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« End the Fed? | Main | Setting the Record Straight on Austro-Punkism and the Sociology of the Austrian School of Economics »


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My wife used to deplore my habit of marking books but other people said it was ok because if they are short of time they only need to read the marked bits.

It can be amusing to read the annotations in library books. At the head of Hayek's 'Why I am not a conservative' someone wrote "You could have fooled me" and in another hand "how hard would that be?"

You can see when readers are paying attention, when they mark the key points.

Until recently you could also see the dates when the books were due for return, so you could check the readership of Austrian books. Not good!

I do the same thing - underlining, highlighting, comments in the margin, etc. I've used the blank pages in back/front just like that! I also use scrap paper to keep a running "index" that I keep with the book - about one ever 40-50 pages or so. Someday, the intent was to digitize the "index" and use it for reference. (Fat chance!)

I have tried so many different systems of marking up books through the years. At one time I was using post-it notes. Now I just use a pencil, and underline important passages and write comments, and also mark pages using a system I learned from Gordon Tullock --- draw a line along the edge of the pages so you can follow it by flicking through the pages.

But I have multiple ways I read these days. I read quickly to get the basic point. I read deeply in which I engage the text. And I read selectively through texts that I have already read.

As opposed to the past, I read mainly now as part of the process of writing, not just for reading to learn.


I can't bring myself to mark up books... it's like scribbling on a piece of art.

I found out that Rothbard had no trouble though. All his books are underlined with things like "balls!" or "oh shit" all up and down the margins.

I used to balance the desire not to sloppily mark up books with the need to make notes by underling with a ruler! My edition of Human Action is like that. Today I often xerox the article or chapter and mark that up in very sloppy ways. Of course, now you have two copies of everything -- the book and the copy. There is probably no good solution to the problem. Maybe the Kindle?

I've actually been yelled at for writing notes in the margins of books. (More recently, I was asked why I was 'defacing' a book while reading Menger's Principles of Economics while taking the train.)

"It's how I keep track of thoughts or comments on the subject of what I am reading. Besides, I own it, so does it really matter?" is my usual reply.

I am convinced that there is no better habit to develop than marking up books in a way that is comfortable and natural. However, there are some drawbacks that come from excessively marking up books. Here is what I do:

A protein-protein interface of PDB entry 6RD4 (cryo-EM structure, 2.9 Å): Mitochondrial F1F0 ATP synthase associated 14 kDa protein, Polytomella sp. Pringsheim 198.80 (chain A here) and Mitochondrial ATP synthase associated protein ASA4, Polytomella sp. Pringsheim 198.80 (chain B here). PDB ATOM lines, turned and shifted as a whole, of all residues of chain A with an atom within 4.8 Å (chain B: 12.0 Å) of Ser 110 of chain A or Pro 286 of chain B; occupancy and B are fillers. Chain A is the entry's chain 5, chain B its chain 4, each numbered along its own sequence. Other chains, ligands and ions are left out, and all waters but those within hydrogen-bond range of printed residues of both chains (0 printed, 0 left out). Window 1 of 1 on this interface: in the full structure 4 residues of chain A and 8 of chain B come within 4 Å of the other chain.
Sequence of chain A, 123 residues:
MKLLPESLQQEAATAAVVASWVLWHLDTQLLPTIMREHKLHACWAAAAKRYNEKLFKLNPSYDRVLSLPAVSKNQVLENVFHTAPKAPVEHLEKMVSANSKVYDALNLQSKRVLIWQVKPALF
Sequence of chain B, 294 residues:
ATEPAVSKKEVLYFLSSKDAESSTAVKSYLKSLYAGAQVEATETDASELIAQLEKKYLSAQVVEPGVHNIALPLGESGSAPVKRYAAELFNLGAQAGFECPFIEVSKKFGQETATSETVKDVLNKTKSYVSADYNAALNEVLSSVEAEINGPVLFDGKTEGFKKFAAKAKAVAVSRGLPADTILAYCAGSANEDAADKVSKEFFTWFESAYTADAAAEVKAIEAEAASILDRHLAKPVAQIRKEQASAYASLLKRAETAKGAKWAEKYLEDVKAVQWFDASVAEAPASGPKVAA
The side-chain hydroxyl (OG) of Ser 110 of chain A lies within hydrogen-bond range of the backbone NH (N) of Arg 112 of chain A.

1.) Like Dave, I create my own index of subjects in the front part of the book. I have never referred to the published index in ANY book. I will write "socialism -- 27, 48, 69, 70-76, etc. etc. Of course, this can get pretty tedious, so I will then circle the really important parts of each section (for example, I will circle 48 and 70-76 if I found those parts particularly important).

2.) In the actual text, I will rotate between underlining and highlighting. I have found that this saves me from just underlining the entire page. Switching between highlighter and pen will help you identify subtle changes and transitions in the argument. And like my own personal index, I will put stars and crosses on the side of the pages where there are strong and important arguments.

3.) It is also important to develop your vocabulary, so in the back of the book I will write wors that I either have never heard or do not yet know how to use in sentences. So after having finished the book, I will go back and write the definitions of the words I have collected while reading the book.

Now for the drawbacks:

--- Now marking up books helps you reference when you need to consult the arguments again. I can pick up any book I have read and go right to the argument that I want to re-visit. But the drawback is that it is almost impossible to read the book straight through again because it is all marked up. So while I know where to turn, I can never actually re-read the book, so I have found myself ordering second copies of books that I have already read. So I think Mario's method of making copies is a good idea.

Oh, and I am not in favor of making extensive notes in books. There is just not enough room for that. So I would suggest buying notebooks and recording your thoughts in there.

It can be interesting to see how your reaction to a book changes over time: that works best with copies (like Mario's) and copies of individuail articles, you can also date each reading.

One of my better organised colleagues used two sets of cards, the larger cards (5x3 inches) with subject headings, then articles could be listed by author and the originals could be kept in an alphabetic filing system instead of trying to group reprints by subject.
The smaller cards contained a summary of the key points in each article. When he settled down to write he lined up the cards in columns on the table and he wrote a lot of the article by transcribing straight off the cards. That was before word processors.

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